Node Roundup: 0.6.6, asyncblock, Introduction to Node Modules, Review19

2011-12-21 00:00:00 +0000 by Alex R. Young

Node 0.6.6

Node 0.6.6 is out, which updates npm, fixes some bugs, and adds pause/resume semantics to
stdin. Node also has a new website that is greener than ever, but
remains clean and features a new corporate-friendly edge.

There's also a post on the official Node blog entitled Growing
by Ryan Dahl that
discusses Windows Azure support:

The overarching goal of the port was to expand our user base to the largest number of developers. Happily, this has paid off in the form of being a first class citizen on Azure.


asyncblock (License: MIT, npm: asyncblock) is a fork of node-green-light. It works like a flow control library combined with

The author compares a 'pure Node' example with his own library's code:

function example(callback){
    var finishedCount = 0;
    var fileContents = [];

    var continuation = function(){
        if(finishedCount < 2){

        fs.writeFile('path3', fileContents[0], function(err) {
            if(err) {
                throw new Error(err);

            fs.readFile('path3', 'utf8', function(err, data){
                console.log('all done');

    fs.readFile('path1', 'utf8', function(err, data) {
        if(err) {
            throw new Error(err);

        fileContents[0] = data;


    fs.readFile('path2', 'utf8', function(err, data) {
        if(err) {
            throw new Error(err);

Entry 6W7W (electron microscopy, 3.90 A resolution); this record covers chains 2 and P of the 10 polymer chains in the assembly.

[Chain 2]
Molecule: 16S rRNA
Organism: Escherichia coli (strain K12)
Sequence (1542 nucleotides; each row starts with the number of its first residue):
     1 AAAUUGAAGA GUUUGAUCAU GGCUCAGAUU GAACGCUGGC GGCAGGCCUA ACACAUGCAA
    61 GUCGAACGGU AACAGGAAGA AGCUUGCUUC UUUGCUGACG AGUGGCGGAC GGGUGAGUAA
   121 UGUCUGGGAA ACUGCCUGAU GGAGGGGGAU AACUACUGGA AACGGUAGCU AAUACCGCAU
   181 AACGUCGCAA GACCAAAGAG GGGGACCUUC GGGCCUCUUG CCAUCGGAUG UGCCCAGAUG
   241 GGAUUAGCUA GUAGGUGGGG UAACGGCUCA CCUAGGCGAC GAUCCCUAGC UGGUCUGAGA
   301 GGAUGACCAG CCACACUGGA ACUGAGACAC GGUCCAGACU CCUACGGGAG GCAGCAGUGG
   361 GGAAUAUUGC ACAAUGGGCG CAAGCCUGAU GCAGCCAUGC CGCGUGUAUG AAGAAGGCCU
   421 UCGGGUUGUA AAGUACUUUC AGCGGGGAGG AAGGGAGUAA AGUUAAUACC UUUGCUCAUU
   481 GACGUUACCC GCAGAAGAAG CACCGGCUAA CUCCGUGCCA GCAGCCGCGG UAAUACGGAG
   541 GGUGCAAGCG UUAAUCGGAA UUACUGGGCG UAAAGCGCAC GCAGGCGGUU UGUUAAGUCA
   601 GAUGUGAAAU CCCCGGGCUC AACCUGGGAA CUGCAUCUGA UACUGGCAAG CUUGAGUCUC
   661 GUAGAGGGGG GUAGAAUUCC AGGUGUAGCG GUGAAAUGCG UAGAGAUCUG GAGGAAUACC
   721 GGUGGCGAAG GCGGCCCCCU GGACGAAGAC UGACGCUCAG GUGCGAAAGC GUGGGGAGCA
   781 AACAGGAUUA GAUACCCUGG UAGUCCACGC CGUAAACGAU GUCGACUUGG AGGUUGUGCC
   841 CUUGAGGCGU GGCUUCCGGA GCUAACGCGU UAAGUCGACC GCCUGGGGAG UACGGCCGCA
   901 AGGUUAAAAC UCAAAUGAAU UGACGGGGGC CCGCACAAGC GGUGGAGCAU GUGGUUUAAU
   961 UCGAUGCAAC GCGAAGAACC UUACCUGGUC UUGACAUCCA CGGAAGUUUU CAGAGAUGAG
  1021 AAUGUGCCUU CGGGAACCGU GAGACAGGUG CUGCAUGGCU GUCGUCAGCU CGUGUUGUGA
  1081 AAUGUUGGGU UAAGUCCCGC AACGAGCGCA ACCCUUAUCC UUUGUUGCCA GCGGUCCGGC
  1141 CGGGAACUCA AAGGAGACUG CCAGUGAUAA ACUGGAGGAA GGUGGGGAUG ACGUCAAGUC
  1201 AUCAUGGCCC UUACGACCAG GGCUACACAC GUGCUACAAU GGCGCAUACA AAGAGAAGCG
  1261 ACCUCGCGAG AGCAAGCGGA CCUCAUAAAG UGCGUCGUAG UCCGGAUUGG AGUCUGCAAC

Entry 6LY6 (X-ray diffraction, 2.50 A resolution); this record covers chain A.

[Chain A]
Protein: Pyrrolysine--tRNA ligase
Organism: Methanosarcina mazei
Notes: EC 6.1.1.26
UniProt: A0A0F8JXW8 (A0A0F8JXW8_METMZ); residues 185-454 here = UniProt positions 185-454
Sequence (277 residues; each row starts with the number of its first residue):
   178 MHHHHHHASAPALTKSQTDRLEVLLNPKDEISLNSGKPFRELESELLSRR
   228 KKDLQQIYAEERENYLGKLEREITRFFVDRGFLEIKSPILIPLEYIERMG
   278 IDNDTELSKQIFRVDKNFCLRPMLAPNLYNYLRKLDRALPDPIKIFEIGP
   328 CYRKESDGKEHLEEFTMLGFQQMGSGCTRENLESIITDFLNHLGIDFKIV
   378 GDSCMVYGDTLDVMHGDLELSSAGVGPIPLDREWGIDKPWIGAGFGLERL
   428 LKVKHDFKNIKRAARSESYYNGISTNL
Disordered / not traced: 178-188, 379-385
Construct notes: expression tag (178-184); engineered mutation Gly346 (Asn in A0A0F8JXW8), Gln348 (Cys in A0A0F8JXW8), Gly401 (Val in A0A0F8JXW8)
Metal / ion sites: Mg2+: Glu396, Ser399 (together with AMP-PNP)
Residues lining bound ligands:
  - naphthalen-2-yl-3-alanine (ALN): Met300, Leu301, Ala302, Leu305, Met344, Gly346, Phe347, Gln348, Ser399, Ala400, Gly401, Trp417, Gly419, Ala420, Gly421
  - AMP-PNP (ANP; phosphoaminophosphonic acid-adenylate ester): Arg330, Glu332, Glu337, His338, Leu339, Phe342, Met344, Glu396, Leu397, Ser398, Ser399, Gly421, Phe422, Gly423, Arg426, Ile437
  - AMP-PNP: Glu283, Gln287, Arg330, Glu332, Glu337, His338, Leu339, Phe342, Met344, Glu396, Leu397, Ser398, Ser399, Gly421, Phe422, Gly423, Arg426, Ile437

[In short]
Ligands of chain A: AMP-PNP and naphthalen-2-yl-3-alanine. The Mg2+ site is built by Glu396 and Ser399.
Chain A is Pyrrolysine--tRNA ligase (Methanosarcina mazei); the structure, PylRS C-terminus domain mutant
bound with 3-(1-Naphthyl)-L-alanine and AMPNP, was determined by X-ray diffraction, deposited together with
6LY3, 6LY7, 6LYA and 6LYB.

fileContents[1] = data;


This is the equivalent source using asyncblock and fibers:

var asyncblock = require('asyncblock');

    fs.readFile('path1', 'utf8', flow.add('first'));
    fs.readFile('path2', 'utf8', flow.add('second'));

    var fileContents = flow.wait();

    fs.writeFile('path3', fileContents.first, flow.add());

    fs.readFile('path3', 'utf8', flow.add());
    var data = flow.wait();

    console.log('all done');

Error handling is addressed by including
flow.errorCallback. There are examples of how to use this
in the project's documentation.

Introduction to Node Modules

Robert Kuzelj has been writing a series of posts about Node modules:

He demonstrates how to make packages, and how to take advantage of npm's
major features.


In other Node-related DailyJS articles I've invited readers to share
their own apps with the community. Review19 by
Srirangan is one such project: a kanban and scrum project management tool.

It's built with Socket.IO to provide a real-time
view of a project, and uses simple agile-inspired records that should be
familiar to users of Jira or Pivotal Tracker.

Sign up is free, so give it a try. The author has a Google Group to
support the community at Review19